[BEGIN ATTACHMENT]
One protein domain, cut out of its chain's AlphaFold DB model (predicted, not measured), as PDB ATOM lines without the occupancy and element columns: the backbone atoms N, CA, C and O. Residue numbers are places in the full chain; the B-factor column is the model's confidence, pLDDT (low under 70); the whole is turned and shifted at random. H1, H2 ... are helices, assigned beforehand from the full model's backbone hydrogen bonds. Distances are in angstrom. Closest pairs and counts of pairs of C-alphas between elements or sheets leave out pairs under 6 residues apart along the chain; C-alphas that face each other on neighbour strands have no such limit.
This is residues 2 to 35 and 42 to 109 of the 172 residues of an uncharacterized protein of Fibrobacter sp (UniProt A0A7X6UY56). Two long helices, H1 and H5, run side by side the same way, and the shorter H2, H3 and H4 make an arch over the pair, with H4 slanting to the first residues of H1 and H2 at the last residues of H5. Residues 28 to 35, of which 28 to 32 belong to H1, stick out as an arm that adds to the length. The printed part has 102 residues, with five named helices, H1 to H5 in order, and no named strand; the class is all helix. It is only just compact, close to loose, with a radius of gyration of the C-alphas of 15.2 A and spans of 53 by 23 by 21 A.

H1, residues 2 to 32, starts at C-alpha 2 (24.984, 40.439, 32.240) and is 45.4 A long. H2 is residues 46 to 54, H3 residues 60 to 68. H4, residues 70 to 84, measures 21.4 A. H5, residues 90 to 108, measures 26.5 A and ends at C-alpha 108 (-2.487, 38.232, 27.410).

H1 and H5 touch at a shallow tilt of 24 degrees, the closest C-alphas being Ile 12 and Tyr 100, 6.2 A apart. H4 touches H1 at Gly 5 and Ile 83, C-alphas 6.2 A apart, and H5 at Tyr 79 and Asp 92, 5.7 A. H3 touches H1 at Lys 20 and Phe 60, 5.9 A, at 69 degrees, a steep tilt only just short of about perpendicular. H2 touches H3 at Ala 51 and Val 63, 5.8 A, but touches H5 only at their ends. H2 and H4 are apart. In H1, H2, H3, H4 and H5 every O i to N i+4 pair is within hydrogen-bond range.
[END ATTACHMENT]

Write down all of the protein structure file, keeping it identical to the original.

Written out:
One protein domain, cut out of its chain's AlphaFold DB model (predicted, not measured), as PDB ATOM lines without the occupancy and element columns: the backbone atoms N, CA, C and O. Residue numbers are places in the full chain; the B-factor column is the model's confidence, pLDDT (low under 70); the whole is turned and shifted at random. H1, H2 ... are helices, assigned beforehand from the full model's backbone hydrogen bonds. Distances are in angstrom. Closest pairs and counts of pairs of C-alphas between elements or sheets leave out pairs under 6 residues apart along the chain; C-alphas that face each other on neighbour strands have no such limit.
This is residues 2 to 35 and 42 to 109 of the 172 residues of an uncharacterized protein of Fibrobacter sp (UniProt A0A7X6UY56). Two long helices, H1 and H5, run side by side the same way, and the shorter H2, H3 and H4 make an arch over the pair, with H4 slanting to the first residues of H1 and H2 at the last residues of H5. Residues 28 to 35, of which 28 to 32 belong to H1, stick out as an arm that adds to the length. The printed part has 102 residues, with five named helices, H1 to H5 in order, and no named strand; the class is all helix. It is only just compact, close to loose, with a radius of gyration of the C-alphas of 15.2 A and spans of 53 by 23 by 21 A.

H1, residues 2 to 32, starts at C-alpha 2 (24.984, 40.439, 32.240) and is 45.4 A long. H2 is residues 46 to 54, H3 residues 60 to 68. H4, residues 70 to 84, measures 21.4 A. H5, residues 90 to 108, measures 26.5 A and ends at C-alpha 108 (-2.487, 38.232, 27.410).

H1 and H5 touch at a shallow tilt of 24 degrees, the closest C-alphas being Ile 12 and Tyr 100, 6.2 A apart. H4 touches H1 at Gly 5 and Ile 83, C-alphas 6.2 A apart, and H5 at Tyr 79 and Asp 92, 5.7 A. H3 touches H1 at Lys 20 and Phe 60, 5.9 A, at 69 degrees, a steep tilt only just short of about perpendicular. H2 touches H3 at Ala 51 and Val 63, 5.8 A, but touches H5 only at their ends. H2 and H4 are apart. In H1, H2, H3, H4 and H5 every O i to N i+4 pair is within hydrogen-bond range.